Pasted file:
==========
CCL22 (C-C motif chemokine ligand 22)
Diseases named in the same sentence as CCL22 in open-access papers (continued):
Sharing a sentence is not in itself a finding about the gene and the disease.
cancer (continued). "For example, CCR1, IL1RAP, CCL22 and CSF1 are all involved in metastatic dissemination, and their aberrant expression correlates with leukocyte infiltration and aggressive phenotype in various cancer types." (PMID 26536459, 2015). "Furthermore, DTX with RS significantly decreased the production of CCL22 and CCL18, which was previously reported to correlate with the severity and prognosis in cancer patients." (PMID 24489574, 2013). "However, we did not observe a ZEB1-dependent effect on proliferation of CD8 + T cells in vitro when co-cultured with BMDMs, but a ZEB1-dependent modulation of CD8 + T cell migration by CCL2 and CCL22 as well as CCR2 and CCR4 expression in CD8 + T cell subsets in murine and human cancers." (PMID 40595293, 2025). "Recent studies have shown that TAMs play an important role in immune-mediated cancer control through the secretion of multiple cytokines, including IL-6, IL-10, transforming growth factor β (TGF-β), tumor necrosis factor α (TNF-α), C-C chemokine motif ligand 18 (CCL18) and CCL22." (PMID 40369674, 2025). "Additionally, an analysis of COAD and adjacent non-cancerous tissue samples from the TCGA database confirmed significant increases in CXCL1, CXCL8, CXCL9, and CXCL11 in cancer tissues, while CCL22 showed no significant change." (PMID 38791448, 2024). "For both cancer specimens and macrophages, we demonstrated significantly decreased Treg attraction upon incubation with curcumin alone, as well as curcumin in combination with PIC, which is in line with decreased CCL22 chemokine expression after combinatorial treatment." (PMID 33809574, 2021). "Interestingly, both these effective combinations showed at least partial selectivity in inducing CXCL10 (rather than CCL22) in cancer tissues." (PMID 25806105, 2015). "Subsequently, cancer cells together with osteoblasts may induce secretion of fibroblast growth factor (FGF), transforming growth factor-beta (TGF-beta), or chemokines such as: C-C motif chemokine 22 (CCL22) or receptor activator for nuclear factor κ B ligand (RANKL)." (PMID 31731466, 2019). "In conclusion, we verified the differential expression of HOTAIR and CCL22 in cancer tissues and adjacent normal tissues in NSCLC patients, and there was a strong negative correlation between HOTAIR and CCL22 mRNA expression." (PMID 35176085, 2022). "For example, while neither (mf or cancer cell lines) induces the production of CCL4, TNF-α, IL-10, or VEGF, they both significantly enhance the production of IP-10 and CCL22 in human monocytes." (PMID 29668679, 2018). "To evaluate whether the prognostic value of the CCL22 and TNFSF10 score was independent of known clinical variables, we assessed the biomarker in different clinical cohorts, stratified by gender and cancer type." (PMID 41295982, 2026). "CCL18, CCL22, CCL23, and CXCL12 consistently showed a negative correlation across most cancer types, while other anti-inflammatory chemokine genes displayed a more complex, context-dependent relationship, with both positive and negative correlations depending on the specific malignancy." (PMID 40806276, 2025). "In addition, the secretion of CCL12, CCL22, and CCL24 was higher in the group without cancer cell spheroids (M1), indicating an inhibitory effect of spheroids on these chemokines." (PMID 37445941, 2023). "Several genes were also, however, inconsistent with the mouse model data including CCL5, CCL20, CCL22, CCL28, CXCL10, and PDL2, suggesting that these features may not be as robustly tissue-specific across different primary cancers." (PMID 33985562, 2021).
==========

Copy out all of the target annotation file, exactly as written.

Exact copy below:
CCL22 (C-C motif chemokine ligand 22)
Diseases named in the same sentence as CCL22 in open-access papers (continued):
Sharing a sentence is not in itself a finding about the gene and the disease.
cancer (continued). "For example, CCR1, IL1RAP, CCL22 and CSF1 are all involved in metastatic dissemination, and their aberrant expression correlates with leukocyte infiltration and aggressive phenotype in various cancer types." (PMID 26536459, 2015). "Furthermore, DTX with RS significantly decreased the production of CCL22 and CCL18, which was previously reported to correlate with the severity and prognosis in cancer patients." (PMID 24489574, 2013). "However, we did not observe a ZEB1-dependent effect on proliferation of CD8 + T cells in vitro when co-cultured with BMDMs, but a ZEB1-dependent modulation of CD8 + T cell migration by CCL2 and CCL22 as well as CCR2 and CCR4 expression in CD8 + T cell subsets in murine and human cancers." (PMID 40595293, 2025). "Recent studies have shown that TAMs play an important role in immune-mediated cancer control through the secretion of multiple cytokines, including IL-6, IL-10, transforming growth factor β (TGF-β), tumor necrosis factor α (TNF-α), C-C chemokine motif ligand 18 (CCL18) and CCL22." (PMID 40369674, 2025). "Additionally, an analysis of COAD and adjacent non-cancerous tissue samples from the TCGA database confirmed significant increases in CXCL1, CXCL8, CXCL9, and CXCL11 in cancer tissues, while CCL22 showed no significant change." (PMID 38791448, 2024). "For both cancer specimens and macrophages, we demonstrated significantly decreased Treg attraction upon incubation with curcumin alone, as well as curcumin in combination with PIC, which is in line with decreased CCL22 chemokine expression after combinatorial treatment." (PMID 33809574, 2021). "Interestingly, both these effective combinations showed at least partial selectivity in inducing CXCL10 (rather than CCL22) in cancer tissues." (PMID 25806105, 2015). "Subsequently, cancer cells together with osteoblasts may induce secretion of fibroblast growth factor (FGF), transforming growth factor-beta (TGF-beta), or chemokines such as: C-C motif chemokine 22 (CCL22) or receptor activator for nuclear factor κ B ligand (RANKL)." (PMID 31731466, 2019). "In conclusion, we verified the differential expression of HOTAIR and CCL22 in cancer tissues and adjacent normal tissues in NSCLC patients, and there was a strong negative correlation between HOTAIR and CCL22 mRNA expression." (PMID 35176085, 2022). "For example, while neither (mf or cancer cell lines) induces the production of CCL4, TNF-α, IL-10, or VEGF, they both significantly enhance the production of IP-10 and CCL22 in human monocytes." (PMID 29668679, 2018). "To evaluate whether the prognostic value of the CCL22 and TNFSF10 score was independent of known clinical variables, we assessed the biomarker in different clinical cohorts, stratified by gender and cancer type." (PMID 41295982, 2026). "CCL18, CCL22, CCL23, and CXCL12 consistently showed a negative correlation across most cancer types, while other anti-inflammatory chemokine genes displayed a more complex, context-dependent relationship, with both positive and negative correlations depending on the specific malignancy." (PMID 40806276, 2025). "In addition, the secretion of CCL12, CCL22, and CCL24 was higher in the group without cancer cell spheroids (M1), indicating an inhibitory effect of spheroids on these chemokines." (PMID 37445941, 2023). "Several genes were also, however, inconsistent with the mouse model data including CCL5, CCL20, CCL22, CCL28, CXCL10, and PDL2, suggesting that these features may not be as robustly tissue-specific across different primary cancers." (PMID 33985562, 2021).